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Big Coke sign at Heinz Field ruled illegal; Rooney irked

Friday, November 16, 2001

By Tom Barnes, Post-Gazette Staff Writer

City zoning officials have thrown the Steelers for a loss -- in the pocketbook.

The Zoning Board of Adjustment ruled yesterday that the Coca-Cola lettering cannot be added to the Great Hall signs and banners at Heinz Field.

The Steelers had sold naming rights for the Great Hall to Coke under a 10-year deal. They declined to say how much it was worth.

The proposed sign for the Great Hall. (Architectural Sign Associates of Pittsburgh)

Steelers President Dan Rooney was angry yesterday about the board's decision.

"I think it's a disgrace. I'm very upset about this," he said. "I'm recommending to our lawyers that we appeal it" to court.

He accused the board of being selective in the way it OKs signs -- "yes" to the Carnegie Science Center sign, "yes" to the Pittsburgh Tribune-Review sign, but "no" to the Coke sign.

"If they were taking all the signs down, that would be one thing, but they said 'OK' to some and 'no' to others," he said. "Ours would have been infinitesimal [in size] compared to the science center sign or the Trib sign."

The Steelers had tried to argue that the Great Hall was, in essence, a separate building from the stadium and thus needed to be identified with the words "Coca-Cola Great Hall."

Rooney said, "The Great Hall is a separate operation when there is no game."

But the board said: "The Great Hall is not a separate building; it is an integral part of the stadium. The Great Hall can be adequately identified without the phrase 'Coca-Cola."'

The board said the steel columns in the Great Hall support the stadium structure and the roof of the Great Hall serves as the floor of the concourse of the stadium above it, so the whole thing is one building.

The 40,000 square-foot hall, which is open on Pitt and Steelers game days as well as on Fridays, weekends, and Monday nights throughout the football season, contains a food court, lockers used by Steelers Hall of Fame players, and jerseys and other artifacts from both Steelers and Pitt football history. It also has banners, murals and 20-foot-high reproductions of the Steelers' four Super Bowl trophies.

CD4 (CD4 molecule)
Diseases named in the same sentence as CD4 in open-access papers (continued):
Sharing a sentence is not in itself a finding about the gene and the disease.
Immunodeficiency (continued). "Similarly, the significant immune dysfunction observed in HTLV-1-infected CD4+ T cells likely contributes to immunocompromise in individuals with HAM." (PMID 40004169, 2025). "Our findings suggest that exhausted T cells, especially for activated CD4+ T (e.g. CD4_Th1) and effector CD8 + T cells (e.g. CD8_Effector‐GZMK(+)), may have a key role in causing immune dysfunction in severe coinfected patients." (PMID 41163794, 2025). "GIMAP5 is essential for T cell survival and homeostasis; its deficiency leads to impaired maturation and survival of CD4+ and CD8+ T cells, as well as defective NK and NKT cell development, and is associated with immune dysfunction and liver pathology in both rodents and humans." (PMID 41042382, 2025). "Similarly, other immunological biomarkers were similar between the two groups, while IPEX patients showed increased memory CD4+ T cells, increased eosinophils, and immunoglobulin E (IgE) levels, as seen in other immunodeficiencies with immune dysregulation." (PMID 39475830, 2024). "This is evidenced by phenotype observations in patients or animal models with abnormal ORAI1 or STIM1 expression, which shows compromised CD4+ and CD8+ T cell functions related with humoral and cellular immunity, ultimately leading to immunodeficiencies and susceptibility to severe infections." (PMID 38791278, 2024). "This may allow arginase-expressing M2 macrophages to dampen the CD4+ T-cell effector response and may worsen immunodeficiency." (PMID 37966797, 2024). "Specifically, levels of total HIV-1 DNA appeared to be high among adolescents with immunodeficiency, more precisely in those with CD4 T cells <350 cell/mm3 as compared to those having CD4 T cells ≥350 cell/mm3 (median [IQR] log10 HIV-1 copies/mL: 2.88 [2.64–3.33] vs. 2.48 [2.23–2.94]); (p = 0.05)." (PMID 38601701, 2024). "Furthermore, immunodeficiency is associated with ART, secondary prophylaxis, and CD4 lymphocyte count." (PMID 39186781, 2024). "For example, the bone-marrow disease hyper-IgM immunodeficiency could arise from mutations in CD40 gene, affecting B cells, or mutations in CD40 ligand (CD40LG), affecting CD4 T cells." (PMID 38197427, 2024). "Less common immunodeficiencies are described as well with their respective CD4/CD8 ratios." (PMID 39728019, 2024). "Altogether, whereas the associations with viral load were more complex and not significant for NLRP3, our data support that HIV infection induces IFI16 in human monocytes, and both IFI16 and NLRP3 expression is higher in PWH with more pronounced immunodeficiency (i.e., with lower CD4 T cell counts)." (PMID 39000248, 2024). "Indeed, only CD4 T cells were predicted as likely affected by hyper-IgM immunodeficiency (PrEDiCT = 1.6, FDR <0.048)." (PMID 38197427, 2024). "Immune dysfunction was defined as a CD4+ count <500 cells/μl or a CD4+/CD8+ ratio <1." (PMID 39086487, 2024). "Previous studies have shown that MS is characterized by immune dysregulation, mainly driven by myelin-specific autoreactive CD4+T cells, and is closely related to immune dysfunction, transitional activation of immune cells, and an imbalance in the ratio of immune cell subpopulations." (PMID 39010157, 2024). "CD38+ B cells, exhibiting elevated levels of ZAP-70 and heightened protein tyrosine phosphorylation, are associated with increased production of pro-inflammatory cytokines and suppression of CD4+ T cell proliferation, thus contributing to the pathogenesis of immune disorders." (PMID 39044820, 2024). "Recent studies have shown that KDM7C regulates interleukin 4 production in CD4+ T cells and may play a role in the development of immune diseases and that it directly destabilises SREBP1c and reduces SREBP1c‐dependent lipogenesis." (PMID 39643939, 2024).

John DeSantis, president of the Allegheny West Civic Council, applauded the zoning board's decision.

"Obviously, our community organization is pleased that the zoning board had the guts to issue this decision and they deserve credit for that. We believe the Steelers can do business in that building in a way that isn't an affront to the larger community," he said.

The zoning board's ruling resulted from a challenge brought by the civic council to the use of the Coke logo on the Great Hall.

But in another challenge brought by Allegheny West residents, the zoning board issued a ruling that was favorable to the Steelers.

As expected, it permitted the words "Heinz Field" to be used on lighted exterior signs on the back of the scoreboard near Gate A, as well as at Gates B and C at the northern end and outside of the north end of the stadium.

The Steelers sold the naming rights to the stadium to the H.J. Heinz Co. for $57 million for 20 years.

The civic council maintained that both the Heinz Field signs and the Coca-Cola Great Hall signs were, in reality, impermissible advertising signs rather than building identification signs, which are allowed under the zoning code.

The board, however, said it considered the Heinz Field signs to qualify as identification signs. The board didn't, however, view the Coca-Cola signs as identification but rather as advertising, which isn't allowed in that section of the North Shore.

The objectors said that the word "Heinz" in the sign on the back of the scoreboard is so much larger than the word "Field" that the sign amounts to a billboard, but the board decided to permit it.

The board did, however, set limits on how bright the Heinz Field signs can be -- no more than 95 candelas per square foot -- and on the hours of usage. The signs must be turned off either at midnight or two hours after a night game is over, whichever is later.



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